Prague is Central Europe’s crown jewel, whose historic centre is a UNESCO World Heritage site.
But there are dozens of hidden gems in the city that you can only find by exploring its dozens of narrow lanes and cobblestone streets. You will be rewarded by going off the beaten path, taking the longer route to get where you are going, opting for the smaller and quieter narrow street over the main thoroughfare, or taking a different route back than the one that took you there. Below are just a handful of our favorite hidden gems in this city (this list could easily have been three times as long).
Go find them with us
Your private guide will be happy to take you to some or all of these attractions - and to share even more depending on what type of experiences you are interested in having.
Museum of Decorative Arts
Visit a world-class decorative arts museum during your private tour of the Old Town, New Town & Jewish Quarter!
The Museum of Decorative Arts houses a significant collection of decorative arts from the Renaissance to the 19th century in a magnificent Historicist building on an important cultural square with a view of the Prague Castle. Walking up the grand staircase, under the painted ceilings and stuccos, and through original cast-iron gates en route to the collections is as much of an experience as the permanent and temporary exhibitions on display.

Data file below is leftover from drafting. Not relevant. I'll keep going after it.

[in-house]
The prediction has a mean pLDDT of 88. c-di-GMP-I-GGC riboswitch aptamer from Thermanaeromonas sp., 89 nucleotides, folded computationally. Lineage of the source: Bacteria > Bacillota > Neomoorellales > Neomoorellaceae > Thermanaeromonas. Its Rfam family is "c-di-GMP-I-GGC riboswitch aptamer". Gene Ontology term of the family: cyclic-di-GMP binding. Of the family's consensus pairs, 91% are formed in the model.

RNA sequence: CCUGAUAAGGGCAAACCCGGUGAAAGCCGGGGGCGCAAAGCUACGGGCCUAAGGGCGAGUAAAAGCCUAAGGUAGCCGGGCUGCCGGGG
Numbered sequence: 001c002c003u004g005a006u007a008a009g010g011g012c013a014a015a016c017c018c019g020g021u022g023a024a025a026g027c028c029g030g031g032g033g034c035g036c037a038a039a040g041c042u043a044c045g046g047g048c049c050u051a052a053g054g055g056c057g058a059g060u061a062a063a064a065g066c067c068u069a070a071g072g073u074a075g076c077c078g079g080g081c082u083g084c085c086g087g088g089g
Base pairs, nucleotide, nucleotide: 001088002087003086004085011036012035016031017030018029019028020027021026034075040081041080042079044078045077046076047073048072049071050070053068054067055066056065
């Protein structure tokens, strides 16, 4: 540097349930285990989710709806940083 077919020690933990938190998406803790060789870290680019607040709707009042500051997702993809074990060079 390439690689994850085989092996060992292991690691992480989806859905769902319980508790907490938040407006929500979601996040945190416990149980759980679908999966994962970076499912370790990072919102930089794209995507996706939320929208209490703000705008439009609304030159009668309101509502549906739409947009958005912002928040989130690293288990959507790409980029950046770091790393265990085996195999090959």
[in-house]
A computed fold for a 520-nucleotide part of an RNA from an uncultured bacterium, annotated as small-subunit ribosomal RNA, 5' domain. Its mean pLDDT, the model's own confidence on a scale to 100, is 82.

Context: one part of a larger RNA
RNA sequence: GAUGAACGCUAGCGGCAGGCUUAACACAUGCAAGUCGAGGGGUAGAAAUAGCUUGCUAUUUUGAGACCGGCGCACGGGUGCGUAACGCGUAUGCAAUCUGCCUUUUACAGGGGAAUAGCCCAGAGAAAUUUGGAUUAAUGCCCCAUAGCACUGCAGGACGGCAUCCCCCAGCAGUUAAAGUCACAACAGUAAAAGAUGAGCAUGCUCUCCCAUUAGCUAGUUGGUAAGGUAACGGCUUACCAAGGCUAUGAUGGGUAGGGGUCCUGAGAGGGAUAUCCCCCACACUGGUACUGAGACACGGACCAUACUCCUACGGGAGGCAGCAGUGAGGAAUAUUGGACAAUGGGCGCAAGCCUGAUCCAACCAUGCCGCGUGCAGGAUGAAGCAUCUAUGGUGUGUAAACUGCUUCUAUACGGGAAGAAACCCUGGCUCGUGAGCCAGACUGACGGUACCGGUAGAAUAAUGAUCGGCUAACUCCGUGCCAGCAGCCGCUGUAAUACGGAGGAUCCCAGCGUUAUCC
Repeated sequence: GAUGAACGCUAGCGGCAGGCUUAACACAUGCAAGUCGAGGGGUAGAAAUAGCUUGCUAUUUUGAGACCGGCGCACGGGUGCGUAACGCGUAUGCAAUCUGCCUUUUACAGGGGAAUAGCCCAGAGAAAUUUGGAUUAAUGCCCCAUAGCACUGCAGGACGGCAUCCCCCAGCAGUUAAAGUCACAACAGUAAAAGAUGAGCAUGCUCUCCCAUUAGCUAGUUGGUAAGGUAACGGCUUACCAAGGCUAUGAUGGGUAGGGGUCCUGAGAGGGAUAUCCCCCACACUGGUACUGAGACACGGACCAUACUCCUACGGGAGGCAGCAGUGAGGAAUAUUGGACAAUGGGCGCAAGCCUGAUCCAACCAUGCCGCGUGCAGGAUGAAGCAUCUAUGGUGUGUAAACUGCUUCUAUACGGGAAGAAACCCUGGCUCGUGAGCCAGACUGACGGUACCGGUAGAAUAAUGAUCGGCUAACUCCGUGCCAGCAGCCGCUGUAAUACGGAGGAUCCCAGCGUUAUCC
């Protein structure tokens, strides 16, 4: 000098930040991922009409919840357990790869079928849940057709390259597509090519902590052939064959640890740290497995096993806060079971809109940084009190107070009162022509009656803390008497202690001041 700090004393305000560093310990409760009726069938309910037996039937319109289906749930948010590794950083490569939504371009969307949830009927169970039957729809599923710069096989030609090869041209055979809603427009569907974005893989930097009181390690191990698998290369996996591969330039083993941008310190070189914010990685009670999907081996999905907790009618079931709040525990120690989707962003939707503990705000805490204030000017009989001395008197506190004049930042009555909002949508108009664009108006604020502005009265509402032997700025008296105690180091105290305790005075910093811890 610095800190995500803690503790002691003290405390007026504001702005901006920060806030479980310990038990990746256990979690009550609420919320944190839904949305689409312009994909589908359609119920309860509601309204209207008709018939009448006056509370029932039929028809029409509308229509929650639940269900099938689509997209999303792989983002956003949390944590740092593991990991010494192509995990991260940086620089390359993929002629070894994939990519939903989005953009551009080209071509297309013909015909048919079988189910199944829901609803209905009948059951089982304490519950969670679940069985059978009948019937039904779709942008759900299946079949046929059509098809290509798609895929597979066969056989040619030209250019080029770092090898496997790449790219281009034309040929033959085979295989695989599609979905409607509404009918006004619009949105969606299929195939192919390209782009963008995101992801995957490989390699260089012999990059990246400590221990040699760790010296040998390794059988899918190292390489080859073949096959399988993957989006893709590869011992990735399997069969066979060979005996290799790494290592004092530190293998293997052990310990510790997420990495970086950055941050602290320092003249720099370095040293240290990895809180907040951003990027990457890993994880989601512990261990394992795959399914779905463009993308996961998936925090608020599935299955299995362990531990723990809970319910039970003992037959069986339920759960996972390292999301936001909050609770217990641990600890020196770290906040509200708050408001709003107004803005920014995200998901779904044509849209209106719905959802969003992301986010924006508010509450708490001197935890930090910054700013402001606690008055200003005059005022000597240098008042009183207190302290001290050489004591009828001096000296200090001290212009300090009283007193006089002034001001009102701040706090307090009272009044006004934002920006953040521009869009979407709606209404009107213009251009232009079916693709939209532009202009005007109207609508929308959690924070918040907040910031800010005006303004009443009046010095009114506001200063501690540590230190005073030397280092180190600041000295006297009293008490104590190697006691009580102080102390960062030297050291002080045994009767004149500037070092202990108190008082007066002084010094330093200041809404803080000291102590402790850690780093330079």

New World (Nový Svět) Quarter
Uncover this hidden gem during your private tour of the Prague Castle & Lesser Town!
A tiny oasis of tranquility near Prague Castle. Walk the curved cobblestone lanes of the "New World", its diminutive pastel-colored houses originally built in the 16th century beneath the city’s massive Baroque walls for castle staff. Give yourself time to stop for a coffee in the romantic cafe. Today many artists have their homes and studios in this peaceful quarter - one of the most picturesque and beautiful places in Prague - that both visitors and time have forgotten.
Covered galleries / Passages
Explore Prague's typical covered galleries or passages during your private tour of the Old Town, New Town & Jewish Quarter!
Hidden in plain sight in Prague’s center - easy to spot only if you know where to look - are covered galleries or passages. The finest examples date from the turn of the previous century and perhaps no city save for Paris has embraced them with such vigor. The most extensive and magnificent is the Lucerna passage, built by the grandfather of former president Václav Havel, which includes shops, bakeries, restaurants, a cinema, and a provocatively subversive statue of King Wenceslas atop his horse from contemporary sculptor David Černý.